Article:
Home Forums Am I a Fauxtog? Comment & Critique

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    New to the site and have enjoyed rummaging through all the posts on the page as well as in the forums.

    I graduated from a BFA program a few years ago. I’m still new to the business side of photography but feel I have been doing pretty well so far. I work primarily as a production photographer for theatre companies in Halifax, NS doing archival and promotional work. I shoot both dress rehearsals and set-up photocalls. I also occasionally do headshots for performers and portraits for friends. I feel my production work is stronger than my portrait work so that’s where I put my focus in business wise but I don’t turn down portrait and headshot work. My website also includes some of my personal work just as an idea of scope of my work, but it’s not for sale.

    Anyway, it’s been a while since I’ve gotten some comments and critiques on my work, I’ve kind of missed that aspect of being in school, so I would appreciate some constructive criticism.

    Here’s my website: http://www.mjphotographics.com

    – MJ


    Text from your page:  “My approach to portraits is very much like the Impressionists, I like natural light the the great outdoors. So, when possible, I conduct all portrait and headshot sessions outside and in the downtown Halifax area.”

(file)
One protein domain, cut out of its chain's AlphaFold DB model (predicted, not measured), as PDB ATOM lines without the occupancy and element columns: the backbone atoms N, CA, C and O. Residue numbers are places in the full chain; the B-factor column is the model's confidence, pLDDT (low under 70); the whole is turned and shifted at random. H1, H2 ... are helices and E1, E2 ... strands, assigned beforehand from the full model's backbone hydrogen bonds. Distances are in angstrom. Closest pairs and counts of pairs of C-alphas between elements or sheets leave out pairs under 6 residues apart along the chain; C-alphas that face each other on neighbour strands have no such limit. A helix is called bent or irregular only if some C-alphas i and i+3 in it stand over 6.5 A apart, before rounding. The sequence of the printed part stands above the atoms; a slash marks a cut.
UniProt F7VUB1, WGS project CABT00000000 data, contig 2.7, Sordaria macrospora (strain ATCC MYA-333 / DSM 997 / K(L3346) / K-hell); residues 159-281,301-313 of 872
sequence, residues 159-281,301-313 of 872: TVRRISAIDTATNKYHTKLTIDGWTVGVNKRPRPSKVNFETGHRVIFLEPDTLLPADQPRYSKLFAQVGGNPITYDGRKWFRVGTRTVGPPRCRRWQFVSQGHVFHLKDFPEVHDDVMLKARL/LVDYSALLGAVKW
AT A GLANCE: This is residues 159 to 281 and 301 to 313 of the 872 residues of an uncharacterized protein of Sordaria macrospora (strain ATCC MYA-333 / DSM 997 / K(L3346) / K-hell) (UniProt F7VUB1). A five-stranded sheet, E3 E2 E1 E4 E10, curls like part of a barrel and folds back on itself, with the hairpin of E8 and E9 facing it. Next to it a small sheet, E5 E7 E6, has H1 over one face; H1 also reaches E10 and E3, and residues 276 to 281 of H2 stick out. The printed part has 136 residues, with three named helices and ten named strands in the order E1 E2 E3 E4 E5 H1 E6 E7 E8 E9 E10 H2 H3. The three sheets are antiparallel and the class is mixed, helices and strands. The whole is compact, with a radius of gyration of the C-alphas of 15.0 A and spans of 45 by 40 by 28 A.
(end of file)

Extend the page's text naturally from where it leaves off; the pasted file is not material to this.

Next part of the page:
A few quick general comments, ’cause your photos are pretty good:

    Leslie’s skin is too bright, and her chest and arms are too bright relative to her face.

    The bottom half of Monica’s photo, could also be a little darker, try dodging a bit and see what you think.

    I know they’re head shots.  Tim seems like a big friendly guy.  Too big, in the photo, perhaps.  I think if he were back  a bit further, I wouldn’t feel like he was in my face, quite so much.  His eyes could be sharper/more in focus?  He needs to get a haircut.

    Shay should be turned slightly to her right to hide her right ear.  Is leading with her jaw really her best angle?

    Adam’s hair fades into the dark background.

    Pay attention to your backgrounds.  I wonder how Chantal feels about being photographed in prison.

    Kira has bra strap showing.




    On my iPad right now. Your site didn’t work for me. I was unable to navigate from your home page because the images hid the navigation tabs completely from view and weren’t clickable.
    I’ll be able to check on my computer later, but I thought I’d let you know iPad no worky.